But Moon wouldn’t answer a question Saturday about what needs to happen before he’ll take North Korean dictator Kim Jong Un up on his invitation for a summit. He earlier said “let’s not get too far ahead” on a summit, according to his office.

Moon has yet to accept the North Korean offer, which was delivered Feb. 10 by Kim’s younger sister, Kim Yo Jong. He’s only said that the Koreas should “create an environment” for talks.

There’s a reason for his caution: the United States.

Moon likely wants his talks with the North to be accompanied with warming ties between Pyongyang and Washington so there’s less chance of aliening the South’s most crucial ally, which keeps 28,500 troops in South Korea to deter an attack by the North.

Some conservatives worry that North Korea’s friendly overtures to Seoul are meant to push Washington farther away from its southern rival. This, the North may hope, will ruin U.S. President Donald Trump’s policy of “maximum pressure,” which is focused on slapping more isolating sanctions on the most sanctioned country on Earth.

“We are hoping that the ongoing talks between the South and North will lead to talks between the United States and North Korea and eventually to (North Korean) denuclearization dialogue,” Moon told reporters at the Olympics media center in Pyeongchang.

Moon said Saturday that a women’s hockey team of both North and South Koreans, a squad of North Korean cheerleaders (229 of them, all women) and an opening ceremony that saw both Koreas march together under a flag that showed a single Korea have moved Koreans and people around the world.

He also noted that “a consensus is starting to build that there’s also a need for talks between the United States and North Korea.”

On Saturday, Japanese Foreign Minister Taro Kono acknowledged the need for contact with North Korea, but denied that now is the time for dialogue.

“Having contact is important in that it delivers a message that (North Korea) can take a seat at the table for dialogue by abandoning its nuclear and missile development programs,” Kono told reporters, referring to the possibility that the United States may hold preparatory talks with the North before fully entering into a dialogue.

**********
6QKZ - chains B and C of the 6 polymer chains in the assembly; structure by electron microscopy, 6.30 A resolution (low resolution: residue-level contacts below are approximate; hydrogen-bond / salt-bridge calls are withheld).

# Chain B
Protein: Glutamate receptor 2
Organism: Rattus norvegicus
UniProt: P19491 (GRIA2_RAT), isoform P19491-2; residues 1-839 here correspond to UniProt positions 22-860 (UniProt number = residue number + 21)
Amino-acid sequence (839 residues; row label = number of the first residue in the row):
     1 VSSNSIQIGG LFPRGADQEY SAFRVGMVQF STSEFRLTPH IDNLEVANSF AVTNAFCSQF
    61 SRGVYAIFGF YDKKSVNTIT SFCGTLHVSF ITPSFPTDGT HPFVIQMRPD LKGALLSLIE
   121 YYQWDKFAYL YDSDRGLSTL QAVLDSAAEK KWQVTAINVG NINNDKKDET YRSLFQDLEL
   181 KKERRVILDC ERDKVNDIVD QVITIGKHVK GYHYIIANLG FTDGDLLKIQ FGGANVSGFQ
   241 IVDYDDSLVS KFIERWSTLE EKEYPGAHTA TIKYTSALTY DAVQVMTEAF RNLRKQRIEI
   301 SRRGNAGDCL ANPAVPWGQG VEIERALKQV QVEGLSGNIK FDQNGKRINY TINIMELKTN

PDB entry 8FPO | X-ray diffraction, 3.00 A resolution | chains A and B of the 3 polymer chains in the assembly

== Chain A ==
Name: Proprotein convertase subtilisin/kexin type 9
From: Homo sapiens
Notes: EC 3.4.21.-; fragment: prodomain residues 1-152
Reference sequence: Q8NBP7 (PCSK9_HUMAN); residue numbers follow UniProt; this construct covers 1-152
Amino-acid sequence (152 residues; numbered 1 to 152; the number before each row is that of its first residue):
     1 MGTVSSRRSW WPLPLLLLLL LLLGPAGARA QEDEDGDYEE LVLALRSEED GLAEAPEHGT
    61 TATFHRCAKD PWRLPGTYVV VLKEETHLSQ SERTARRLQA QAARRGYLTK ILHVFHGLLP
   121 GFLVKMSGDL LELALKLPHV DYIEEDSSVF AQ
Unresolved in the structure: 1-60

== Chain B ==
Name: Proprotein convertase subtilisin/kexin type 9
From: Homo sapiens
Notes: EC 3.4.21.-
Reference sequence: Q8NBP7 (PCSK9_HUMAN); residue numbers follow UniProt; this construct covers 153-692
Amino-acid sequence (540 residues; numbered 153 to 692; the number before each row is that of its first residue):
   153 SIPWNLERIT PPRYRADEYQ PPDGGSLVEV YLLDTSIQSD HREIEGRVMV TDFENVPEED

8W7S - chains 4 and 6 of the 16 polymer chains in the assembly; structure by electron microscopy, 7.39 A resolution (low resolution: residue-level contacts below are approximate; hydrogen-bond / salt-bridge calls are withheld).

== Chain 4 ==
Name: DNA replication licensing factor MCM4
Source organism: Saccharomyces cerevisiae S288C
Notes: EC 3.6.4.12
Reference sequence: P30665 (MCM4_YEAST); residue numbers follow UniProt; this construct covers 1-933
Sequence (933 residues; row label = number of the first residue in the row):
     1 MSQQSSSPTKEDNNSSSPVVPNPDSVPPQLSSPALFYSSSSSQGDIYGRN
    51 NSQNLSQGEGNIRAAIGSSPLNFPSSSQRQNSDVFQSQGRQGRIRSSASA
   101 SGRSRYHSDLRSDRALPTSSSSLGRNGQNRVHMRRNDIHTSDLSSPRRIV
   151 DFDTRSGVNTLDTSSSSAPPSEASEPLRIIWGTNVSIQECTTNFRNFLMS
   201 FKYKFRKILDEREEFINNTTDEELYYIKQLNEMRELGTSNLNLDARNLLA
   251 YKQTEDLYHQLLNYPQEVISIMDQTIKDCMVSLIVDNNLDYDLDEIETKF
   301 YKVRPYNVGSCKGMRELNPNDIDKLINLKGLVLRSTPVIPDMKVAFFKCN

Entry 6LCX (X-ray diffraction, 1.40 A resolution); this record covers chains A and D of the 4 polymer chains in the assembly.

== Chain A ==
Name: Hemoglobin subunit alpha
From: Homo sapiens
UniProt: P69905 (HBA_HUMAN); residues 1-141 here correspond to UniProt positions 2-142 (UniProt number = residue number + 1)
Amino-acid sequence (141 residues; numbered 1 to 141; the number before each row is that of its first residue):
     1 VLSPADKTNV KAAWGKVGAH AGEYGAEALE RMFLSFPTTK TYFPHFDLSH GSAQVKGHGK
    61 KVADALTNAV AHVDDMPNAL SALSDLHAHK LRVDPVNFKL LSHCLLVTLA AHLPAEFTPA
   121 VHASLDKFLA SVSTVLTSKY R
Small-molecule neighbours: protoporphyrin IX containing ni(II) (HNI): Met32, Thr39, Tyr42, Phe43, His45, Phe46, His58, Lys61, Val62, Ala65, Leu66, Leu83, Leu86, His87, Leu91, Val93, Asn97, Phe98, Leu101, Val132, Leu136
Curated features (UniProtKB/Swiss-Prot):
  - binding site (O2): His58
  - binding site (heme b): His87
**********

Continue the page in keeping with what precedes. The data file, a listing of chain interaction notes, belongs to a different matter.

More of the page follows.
But he also said, “Japan is sharing the view with the United States and South Korea that we would gain nothing if we have dialogue (with North Korea) now,” underscoring the need for maintaining pressure on Pyongyang to compel it to give up its ambitions.

On Friday, Kono delivered a speech at the Munich Security Conference, warning against falling for North Korea’s charm offensive amid a conciliatory mood on the Korean Peninsula as a result of the North’s participation in the Pyeongchang Games.

But before any talks can begin, there remain large obstacles to overcome.

The North’s state-run Korean Central News Agency issued a dispatch Saturday chronicling a commentary that called Vice President Mike Pence “a common object of hatred” during his visit to South Korea for the Olympics’ opening ceremony.

It cited in particular what it called Pence’s attempts to avoid interacting with the North Korean delegation led by Kim Yo Jong.

“His behavior reminded one of a criminal wishing to sink through the floor,” KCNA said. “Pence, a backseat driver, had to go back to his den after exposing himself to public disgrace.”

While the language was pointed, KCNA often deploys such vivid descriptions when it criticizes adversaries in English-language dispatches intended for attention outside North Korea.

Despite Moon’s optimistic comments Saturday, there is deep skepticism about whether the good feelings on the Korean Peninsula will last.

Because of the Olympics, the United States and South Korea postponed March war games that the allies stage annually, but those exercises will probably resume. Pyongyang reacts with extreme hostility to the drills, which it claims are preparations for invasion.